Greta Thunberg shouted outside COP26, “leadership won’t come from inside the building but from the people outside” – and she was right. Local leadership is key to addressing climate change challenges, in fact, our communities have been progressing ahead in a vacuum of political leadership.
As the UN Climate Summit in Glasgow kicked off last Sunday, it marks the deadline for countries to make more ambitious pledges to reduce greenhouse gas emissions. The meeting is the 26th Conference of the Parties (COP26) to the UN Framework Convention on Climate Change and is being heralded as ‘the last best chance’ to avoid devastating temperature rise that would endanger billions of people and disrupt the planet’s life-support systems.
Countries have a role to play – but so do our towns, villages, cities and regions. All of these trends have local impacts and will require local responses, meaning that effective local governance is critical to Ireland’s wellbeing, now and into the future.
Recently, I experienced the work underway by energy communities on the Aran Islands. Islands are an ideal testbed for renewable solutions because they are often a self-contained micro-grid or, like the Aran Islands, an isolated part of a larger network. In cooperation with NUIG, the islanders recognise that hydrogen has the potential to drastically reduce the use of fossil fuels from their transport sector – particularly marine connectivity.
Why COP is so important
To understand why COP26 is so important we need to look back to a previous summit. For example, COP21 in 2015, resulted in the Paris Agreement where countries agreed to work together to keep global warming well below 2℃ and to aim for no more than 1.5℃.
They also agreed to publish plans to show how much they would reduce emissions and to update these pledges every five years — which is what should be happening at the Glasgow summit. Collectively, current climate pledges (known as Nationally Determined Contributions or NDCs) continue to fall a long way short of limiting global warming to 1.5℃.
On our current trajectory, global temperature is likely to increase well above the 2℃ upper limit of the Paris Agreement, according to a UN report released last week.
Ireland can be a climate leader
For the first time, the most recent report by the UN Intergovernmental Panel on Climate Change (IPCC) has broken these impacts down to a regional level, showing that climate change will affect us all. Our ways of life – urban, coastal and rural – will all be impacted by climate change, with increasingly devastating consequences for lives, livelihoods and nature, unless immediate action is taken.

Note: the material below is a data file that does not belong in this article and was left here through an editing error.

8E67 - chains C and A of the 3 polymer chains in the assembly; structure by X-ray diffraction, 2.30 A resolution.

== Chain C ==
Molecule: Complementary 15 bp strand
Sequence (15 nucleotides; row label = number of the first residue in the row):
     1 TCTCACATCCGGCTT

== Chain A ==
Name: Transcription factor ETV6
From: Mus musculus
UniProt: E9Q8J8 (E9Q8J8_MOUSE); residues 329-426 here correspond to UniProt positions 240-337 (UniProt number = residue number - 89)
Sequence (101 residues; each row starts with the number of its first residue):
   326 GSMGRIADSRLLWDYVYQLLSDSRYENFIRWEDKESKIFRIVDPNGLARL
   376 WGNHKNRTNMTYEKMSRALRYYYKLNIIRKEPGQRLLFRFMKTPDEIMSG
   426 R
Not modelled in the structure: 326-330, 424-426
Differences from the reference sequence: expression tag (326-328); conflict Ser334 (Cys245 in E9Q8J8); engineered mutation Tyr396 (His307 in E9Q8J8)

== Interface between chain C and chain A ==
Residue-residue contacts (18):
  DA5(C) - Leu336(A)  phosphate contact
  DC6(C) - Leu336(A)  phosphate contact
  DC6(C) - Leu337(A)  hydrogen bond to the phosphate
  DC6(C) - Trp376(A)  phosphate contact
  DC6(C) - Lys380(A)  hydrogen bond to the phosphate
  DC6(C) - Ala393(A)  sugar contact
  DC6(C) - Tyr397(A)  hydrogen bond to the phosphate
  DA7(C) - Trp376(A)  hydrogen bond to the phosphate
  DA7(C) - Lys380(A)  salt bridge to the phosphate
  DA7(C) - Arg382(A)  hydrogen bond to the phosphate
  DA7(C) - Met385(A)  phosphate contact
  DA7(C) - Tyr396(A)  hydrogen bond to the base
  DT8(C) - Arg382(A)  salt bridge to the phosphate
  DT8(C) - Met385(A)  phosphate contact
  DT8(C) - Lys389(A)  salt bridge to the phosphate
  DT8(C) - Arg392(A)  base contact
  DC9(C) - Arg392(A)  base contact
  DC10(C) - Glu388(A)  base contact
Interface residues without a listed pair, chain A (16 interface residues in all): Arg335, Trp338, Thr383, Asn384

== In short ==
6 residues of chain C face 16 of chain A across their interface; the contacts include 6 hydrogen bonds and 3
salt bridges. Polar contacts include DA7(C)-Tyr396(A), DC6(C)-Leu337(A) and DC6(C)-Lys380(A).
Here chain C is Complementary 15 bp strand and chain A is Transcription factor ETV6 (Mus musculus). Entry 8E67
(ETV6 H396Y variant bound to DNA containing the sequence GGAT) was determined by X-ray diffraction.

Our response has been positive, but like always, all plans will come down to implementation. Against a backdrop of COP26, the Irish Government published its new Climate Action Plan, where it commits to a 51% reduction in carbon emissions by 2030, compared to 2018 levels. The 51% target, according to the Carbon Budget Technical Report, applies to greenhouse gas emissions attributable to industrial, agricultural, energy, land use and other anthropogenic activities in the State.
According to the Government, the proposed carbon budgets should set Ireland on a pathway consistent with a sustainable economy and society. But do we have the systems to accelerate this adaptation?
Our system of local democracy and governance needs to evolve to be fit for the future. Ireland is changing and growing and there are some significant challenges presenting – with issues like Covid-19, future population growth, and climate change.
Empowering the local and regional
Local authorities create the spaces in which people live their lives. They shape the conditions in which people live, work, relax, play and do business – their services determine whether local environments are healthy, safe, easy to navigate, and attractive and whether they create conditions in which people and communities can thrive. Covid-19 is a mirror to the importance of local government. Up and down the country, in response to an emergency, local authorities acted.
Local development also plays many roles in our communities connecting people for shared activities such as sport and recreation or artistic expression, providing vital support services during times of need, uniting communities to address common causes, and creating opportunities to contribute and experience a sense of meaning and purpose. Communities are also a testbed for innovation.
But our system is massively under-resourced and we lack coherence to our regional development approach. We need to modernise the systems and structures designed many years ago to ensure resilience and wellbeing of our communities for generations to come – it’s time to have a conversation about this. There are significant funding, capacity and capability pressures across local and regional authorities at present. We can’t fight a new challenge with an old system.
We need to start seeing local governance as an ecosystem with many contributors and moving parts, which is likely to be most effective when there is collaboration for a common purpose.
Transformational leadership exists. Claremorris, Co Mayo, is a community-building solar farm on an old landfill site, which will generate enough power to supply the town.
These examples exist all over the country and we need to equip our communities with the tools not just for mitigation measures, but to strengthen local governance. We need to engage communities now through stronger local and regional engagement.
If we accept change will come from outside the building, let’s empower our local government and community sector.
David Minton is Director of the Northern and Western Regional Assembly (nwra.ie)